The management team at Acme decide to shift all of their employees from the private option to the public option. Blue Sky chooses not to.
So what happens?
After one year with this new health insurance in place, Acme has turned over the same $150 million but due to lower insurance cost has increased its profit to $5 million from $3 million (1000 employees x $2000 saving = $2 million).
Meanwhile, Blue Sky has also had a solid year, posting $150 million in sales and at the expected profit of $3 million.
See the problem?
If you're an investor then which company are you going to invest in?
Obviously, Acme Corporation.
Therefore, Blue Sky Enterprises is forced to take up the public option, as well. Otherwise its competitor gains a huge advantage.
While this is all happening, private insurance companies are having to raise costs to maintain the same health cover level or reduce the level of cover to compete with the government option.
Thus, private health insurance slowly withers on the vine as more and more companies are forced into the government plan.
Not anybody who gets sick, that's for sure.
Medicare and Medicaid
No pro-Obamacare proponent has yet explained how the public option will not end up the financial black hole that is Medicare and Medicaid.
The following graph highlights the coming crisis, and when I use the term crisis I use it accurately:
Simple improvements are there for the taking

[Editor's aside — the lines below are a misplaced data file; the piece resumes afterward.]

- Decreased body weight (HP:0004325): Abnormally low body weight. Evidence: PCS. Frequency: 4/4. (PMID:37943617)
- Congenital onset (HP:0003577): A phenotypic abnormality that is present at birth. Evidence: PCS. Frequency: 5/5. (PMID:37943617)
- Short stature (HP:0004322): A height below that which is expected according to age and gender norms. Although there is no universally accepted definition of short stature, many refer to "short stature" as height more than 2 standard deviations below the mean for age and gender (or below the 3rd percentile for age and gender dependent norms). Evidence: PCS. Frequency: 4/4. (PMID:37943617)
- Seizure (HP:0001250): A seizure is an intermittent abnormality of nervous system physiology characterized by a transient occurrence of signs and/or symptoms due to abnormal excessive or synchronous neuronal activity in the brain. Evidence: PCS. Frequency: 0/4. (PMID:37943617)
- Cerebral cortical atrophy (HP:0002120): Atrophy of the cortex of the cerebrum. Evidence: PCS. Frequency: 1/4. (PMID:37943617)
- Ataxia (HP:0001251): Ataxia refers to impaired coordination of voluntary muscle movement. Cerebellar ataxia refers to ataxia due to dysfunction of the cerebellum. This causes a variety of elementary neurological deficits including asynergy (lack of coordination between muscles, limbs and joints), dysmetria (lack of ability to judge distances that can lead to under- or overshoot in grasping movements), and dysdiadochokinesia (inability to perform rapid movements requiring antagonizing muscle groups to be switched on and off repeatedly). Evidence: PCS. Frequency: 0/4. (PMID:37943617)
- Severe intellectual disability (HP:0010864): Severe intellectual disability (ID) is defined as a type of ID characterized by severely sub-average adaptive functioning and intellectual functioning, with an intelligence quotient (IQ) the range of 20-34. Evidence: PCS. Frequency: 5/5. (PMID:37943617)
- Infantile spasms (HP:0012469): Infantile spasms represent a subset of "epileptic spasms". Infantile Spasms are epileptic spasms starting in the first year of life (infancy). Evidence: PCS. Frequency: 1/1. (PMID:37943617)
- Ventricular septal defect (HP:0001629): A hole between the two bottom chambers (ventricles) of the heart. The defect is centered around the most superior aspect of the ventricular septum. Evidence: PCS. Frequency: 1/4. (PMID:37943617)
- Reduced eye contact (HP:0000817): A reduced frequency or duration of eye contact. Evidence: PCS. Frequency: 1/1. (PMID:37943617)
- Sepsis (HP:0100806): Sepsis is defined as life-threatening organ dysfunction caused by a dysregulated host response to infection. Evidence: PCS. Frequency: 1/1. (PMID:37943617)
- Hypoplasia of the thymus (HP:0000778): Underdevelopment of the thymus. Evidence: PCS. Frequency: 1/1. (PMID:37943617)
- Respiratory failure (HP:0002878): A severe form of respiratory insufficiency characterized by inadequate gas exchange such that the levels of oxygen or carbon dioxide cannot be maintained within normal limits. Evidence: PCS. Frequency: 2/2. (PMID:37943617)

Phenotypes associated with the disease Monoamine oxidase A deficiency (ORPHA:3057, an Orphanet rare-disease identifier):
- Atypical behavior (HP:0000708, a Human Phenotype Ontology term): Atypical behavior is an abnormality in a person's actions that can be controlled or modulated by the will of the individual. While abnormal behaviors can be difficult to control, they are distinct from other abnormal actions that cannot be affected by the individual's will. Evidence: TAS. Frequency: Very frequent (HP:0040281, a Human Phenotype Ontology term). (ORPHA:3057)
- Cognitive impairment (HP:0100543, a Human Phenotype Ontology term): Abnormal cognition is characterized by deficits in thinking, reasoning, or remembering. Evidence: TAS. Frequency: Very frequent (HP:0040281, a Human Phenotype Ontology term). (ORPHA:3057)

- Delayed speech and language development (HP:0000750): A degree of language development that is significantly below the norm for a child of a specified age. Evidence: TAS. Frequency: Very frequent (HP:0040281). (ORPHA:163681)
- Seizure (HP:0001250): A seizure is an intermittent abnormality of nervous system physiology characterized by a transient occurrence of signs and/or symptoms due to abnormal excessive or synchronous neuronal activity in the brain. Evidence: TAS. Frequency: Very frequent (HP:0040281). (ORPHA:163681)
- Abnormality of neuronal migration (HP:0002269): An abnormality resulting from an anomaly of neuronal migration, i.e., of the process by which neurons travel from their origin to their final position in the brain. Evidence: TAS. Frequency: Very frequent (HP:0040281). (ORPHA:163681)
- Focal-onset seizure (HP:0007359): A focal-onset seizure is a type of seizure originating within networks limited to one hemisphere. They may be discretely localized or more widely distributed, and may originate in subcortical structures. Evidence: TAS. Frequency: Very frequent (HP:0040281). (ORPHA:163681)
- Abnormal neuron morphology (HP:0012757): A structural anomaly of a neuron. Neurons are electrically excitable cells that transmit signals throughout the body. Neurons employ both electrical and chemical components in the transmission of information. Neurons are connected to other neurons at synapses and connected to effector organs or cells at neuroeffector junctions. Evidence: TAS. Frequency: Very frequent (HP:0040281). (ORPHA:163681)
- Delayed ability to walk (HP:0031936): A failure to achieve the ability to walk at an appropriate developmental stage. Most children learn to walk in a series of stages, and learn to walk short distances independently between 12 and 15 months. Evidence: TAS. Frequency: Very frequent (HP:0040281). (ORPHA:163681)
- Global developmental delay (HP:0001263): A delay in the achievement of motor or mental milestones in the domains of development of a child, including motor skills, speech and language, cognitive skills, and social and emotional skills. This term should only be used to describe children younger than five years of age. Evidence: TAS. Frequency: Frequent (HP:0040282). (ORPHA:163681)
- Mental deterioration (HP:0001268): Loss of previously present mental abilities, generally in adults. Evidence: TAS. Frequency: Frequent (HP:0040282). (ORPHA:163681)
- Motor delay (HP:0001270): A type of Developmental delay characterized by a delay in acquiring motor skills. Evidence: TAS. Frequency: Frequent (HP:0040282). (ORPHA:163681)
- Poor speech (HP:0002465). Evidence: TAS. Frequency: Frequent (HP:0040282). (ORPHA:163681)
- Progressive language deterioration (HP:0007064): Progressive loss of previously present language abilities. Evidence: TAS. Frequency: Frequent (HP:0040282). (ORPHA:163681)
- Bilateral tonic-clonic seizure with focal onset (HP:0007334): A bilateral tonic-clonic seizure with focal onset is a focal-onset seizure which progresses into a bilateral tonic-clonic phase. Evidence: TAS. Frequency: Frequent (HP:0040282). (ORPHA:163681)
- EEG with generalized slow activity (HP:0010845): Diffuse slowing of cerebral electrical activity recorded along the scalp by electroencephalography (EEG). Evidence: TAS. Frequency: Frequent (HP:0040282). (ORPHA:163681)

All Congress needs to do to make a huge improvement is the following:
- Allow healthcare to be portable between health companies and across state lines. This also deals with the situation in which people develop a condition that would inhibit their ability to obtain health insurance if they changed jobs.
- Implement tort reform. This is the biggest single cost in the medical system. Loser pays will stop people bringing frivilous lawsuits. Trial lawyers are the Democrat Party's second largest donor behind labour unions so don't look for this any time soon.
From President Obama the other day:
"We've got some work to do. I don't mind, by the way, being responsible. I expect to be held responsible for these issues because I'm the president," Obama said. "But I don't want the folks that created the mess -- I don't want the folks who created the mess to do a lot of talking. I want them just to get out of the way so we can clean up the mess.I wonder whether the President also includes the architects of the current financial crisis - Barney Frank, Chris Dodd, Alan Greenspan, Larry Summer and Ben Bernanke - in the list of those who should shut up and get out of the way?
"I don't mind cleaning up after them, but don't do a lot of talking," Obama said.